Sample Becoming a Columnist Worksheet
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Becoming a Columnist
By Brenda B. Covert
  

1     Making a living as a columnist is the dream of many writers, but it's a tough field to break into. The good news is that there are almost as many categories of columns as there are publications that print them. You can find columns in a multitude of magazines and newspapers- including school papers. If you have a way with words and love to express your own opinions, perhaps you have what it takes to write a weekly column!
 
2     A column is similar to an essay. Generally speaking, you write from your knowledge base without having to rely on much-if any-research. Columnists typically cover their area of expertise, be it finance, politics, technology, parenting, sports, music, humor, household hints, gossip, gardening, fashion, or advice. Ann Landers and Abigail van Buren are the pen names of two famous advice columnists. Dave Barry is a popular humor columnist. However, you aren't limited to those types of columns. Where do your interests lie? You may be able to create a column based on one of those interests (if there are enough readers with the same interest). Take some time now to come up with three areas of interest, and list them here:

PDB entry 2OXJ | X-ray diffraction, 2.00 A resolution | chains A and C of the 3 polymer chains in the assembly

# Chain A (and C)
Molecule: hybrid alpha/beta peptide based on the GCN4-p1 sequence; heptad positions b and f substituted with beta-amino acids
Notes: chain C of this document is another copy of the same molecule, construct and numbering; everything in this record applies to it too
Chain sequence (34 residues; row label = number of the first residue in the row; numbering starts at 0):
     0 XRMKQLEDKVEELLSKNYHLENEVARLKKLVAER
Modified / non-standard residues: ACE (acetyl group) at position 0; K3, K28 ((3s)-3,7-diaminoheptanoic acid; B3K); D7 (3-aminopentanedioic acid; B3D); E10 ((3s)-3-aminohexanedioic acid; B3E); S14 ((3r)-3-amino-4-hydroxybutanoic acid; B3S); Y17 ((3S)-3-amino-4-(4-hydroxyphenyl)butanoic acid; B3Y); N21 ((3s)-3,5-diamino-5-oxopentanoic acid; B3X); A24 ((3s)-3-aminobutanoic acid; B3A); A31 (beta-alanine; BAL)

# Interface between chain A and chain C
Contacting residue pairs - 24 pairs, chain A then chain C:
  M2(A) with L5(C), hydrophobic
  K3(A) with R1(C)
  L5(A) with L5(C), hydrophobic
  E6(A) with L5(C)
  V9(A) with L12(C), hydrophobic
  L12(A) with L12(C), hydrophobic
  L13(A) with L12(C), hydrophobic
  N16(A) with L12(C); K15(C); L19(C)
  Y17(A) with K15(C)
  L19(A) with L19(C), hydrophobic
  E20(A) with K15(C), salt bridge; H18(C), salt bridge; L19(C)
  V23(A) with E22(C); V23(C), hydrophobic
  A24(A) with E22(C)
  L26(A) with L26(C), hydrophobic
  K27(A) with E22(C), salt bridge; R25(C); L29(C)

3     Studying other columns may help you work out the details of your own column. Look through a newspaper and identify at least three different columnists. List them here and include the category each falls under:







 
4     Because columns are allotted a specific amount of space in print form, columnists learn to write within the boundary. (Online columnists often have more freedom regarding length.) The serious writer will prepare 5 or 6 columns to show an editor. If the writer has been published previously, the query letter that accompanies the sample columns will include a list of credits (the title of each piece, the date it was published, and the name of the publication in which it appeared). The letter will also explain why the author is the best person to pen that type of column. For instance, if you propose to write a gardening column, you would explain your background in gardening, including any clubs or classes you've taken and any awards you've won in competition.
 
5     To make this project different from a personal essay, you're going to use present tense in your column any time you describe a personal experience. Additionally, you're going to write in the viewpoint of the second person. It may seem strange to write the words "you" and "your" in the place of "I" and "my," but this is the way you are going to draw the reader into your column. Of course, the reader will recognize that you-as the author-are writing from your own experience, but the goal is to make the reader feel as if he or she is experiencing the event that you describe.

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